Despite racial tensions in Us history, many people of different races will come together as family and friends despite these issues.
Gook follows Eli and Daniel, two Korean-American brothers that run their late father’s show store in a predominantly African-American community of Los Angeles. These two brothers strike up a unique and unlikely friendship with an 11-year-old African-American girl, Kamila. As Daniel dreams of becoming a recording artist and Eli struggles to keep the story afloat, racial tensions build to a breaking point in Los Angeles as the ‘infamous’ La Riots break out.
The film is also written and directed by Justin Chon (Twilight, 21 & Over).
Lrm had a sit-down video interview with Ben Munoz earlier this month. We discussed »
- Gig Patta
There’s something wondrous about being in a car wash. For a few stolen moments, real life dissolves into a cool, dark shadow world where splashes and bubbles rain down just inches away from your face but can’t touch you. Soft-tipped whirligigs gently rock your vehicle — which, finally, for a couple of seconds at least, ceases to feel like a self-imposed cage. In “Gook,” Eli (Justin Chon, who also writes and directs) and his half-sister Kamilla (Simone Baker, “American Horror Story: Roanoke”) take full advantage of their break from the pressures of everyday existence. They forget that Eli’s junker. »
- Inkoo Kang
Almost certainly the most confrontational film about the Asian-American experience since “Better Luck Tomorrow,” Justin Chon’s “Gook” is about as subtle as a trash can smashing through a pizzeria window, but this isn’t a story for subtle times. Set on April 29, 1992 — the first night of the Los Angeles Riots — it’s not a story about subtle times, either. On the contrary, this messy but lived-in drama is intended for a climate that’s tilted towards hatred and erasure, an environment in which people are forced to scream their voices hoarse just to remind the world of their basic humanity. You don’t call a movie “Gook” because you feel heard.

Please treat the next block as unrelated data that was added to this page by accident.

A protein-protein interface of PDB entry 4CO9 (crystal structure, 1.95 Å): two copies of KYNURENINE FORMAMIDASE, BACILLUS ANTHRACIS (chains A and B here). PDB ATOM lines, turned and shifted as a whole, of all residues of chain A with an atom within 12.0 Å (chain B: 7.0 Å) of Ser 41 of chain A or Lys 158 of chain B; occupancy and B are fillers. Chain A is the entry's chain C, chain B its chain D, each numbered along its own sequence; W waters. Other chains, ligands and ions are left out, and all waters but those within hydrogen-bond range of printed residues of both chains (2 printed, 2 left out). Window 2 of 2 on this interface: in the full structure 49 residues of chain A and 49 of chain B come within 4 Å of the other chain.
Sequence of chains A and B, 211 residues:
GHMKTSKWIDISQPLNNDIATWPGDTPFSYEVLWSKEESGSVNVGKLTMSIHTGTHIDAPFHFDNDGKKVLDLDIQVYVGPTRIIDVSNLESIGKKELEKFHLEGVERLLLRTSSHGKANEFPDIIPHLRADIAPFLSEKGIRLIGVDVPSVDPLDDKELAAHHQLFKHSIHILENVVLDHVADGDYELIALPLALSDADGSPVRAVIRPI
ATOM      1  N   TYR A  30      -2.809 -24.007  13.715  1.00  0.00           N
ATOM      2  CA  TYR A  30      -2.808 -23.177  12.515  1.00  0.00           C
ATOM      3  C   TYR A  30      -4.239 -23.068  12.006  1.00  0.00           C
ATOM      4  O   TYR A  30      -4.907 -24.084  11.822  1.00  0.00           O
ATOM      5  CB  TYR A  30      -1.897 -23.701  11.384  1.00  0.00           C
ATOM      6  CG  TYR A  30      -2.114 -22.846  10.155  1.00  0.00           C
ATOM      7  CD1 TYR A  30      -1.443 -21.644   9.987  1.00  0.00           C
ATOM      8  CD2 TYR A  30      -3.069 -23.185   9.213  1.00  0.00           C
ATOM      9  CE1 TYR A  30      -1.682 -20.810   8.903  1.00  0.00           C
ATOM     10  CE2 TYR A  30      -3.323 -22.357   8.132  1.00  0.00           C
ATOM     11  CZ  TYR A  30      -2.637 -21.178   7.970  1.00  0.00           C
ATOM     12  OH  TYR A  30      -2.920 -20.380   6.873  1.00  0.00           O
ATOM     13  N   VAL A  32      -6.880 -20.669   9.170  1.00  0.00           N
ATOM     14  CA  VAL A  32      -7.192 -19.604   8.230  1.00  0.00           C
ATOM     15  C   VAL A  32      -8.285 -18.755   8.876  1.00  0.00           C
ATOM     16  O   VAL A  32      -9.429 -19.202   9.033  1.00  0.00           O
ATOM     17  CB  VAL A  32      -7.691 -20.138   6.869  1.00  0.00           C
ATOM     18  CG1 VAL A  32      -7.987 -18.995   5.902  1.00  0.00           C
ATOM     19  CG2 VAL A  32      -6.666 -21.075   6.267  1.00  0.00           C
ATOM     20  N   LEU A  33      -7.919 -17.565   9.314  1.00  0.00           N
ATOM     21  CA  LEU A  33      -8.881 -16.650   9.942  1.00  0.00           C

A frequently angry call to action that’s shot in spare black-and-white (all the better to evoke the scrappy kind of indies that were arriving on the scene back in the “Clerks” era), “Gook” hinges on two normal Korean-American guys. »
- David Ehrlich
Star and director Justin Chon is using a completely different visual vocabulary to talk about the riots. »
- Emily Yoshida
There’s a case to be made that Tom Cruise is a compelling screen presence when he looks desperate. Much evidence for this claim was gathered in his millennial run – 1999’s “Eyes Wide Shut” and “Magnolia,” 2001’s “Vanilla Sky” – in which varyingly forceful writer-directors did their level best to chip away at their star’s glib toothpaste-salesman confidence and expose the very human doubts and frailties behind it. After those box-office failures, Cruise retreated to the surety of known properties and franchises; though we got glimpses of other Cruises – notably the Comic Cruise of “Tropic Thunder” – this was his fall-back position up until the disastrous “The Mummy.” It’s possible that audiences had grown tired of watching a performer playing it so consistently safe: as Kubrick and Paul Thomas Anderson had twigged, it’s always more revealing watching a control freak losing control.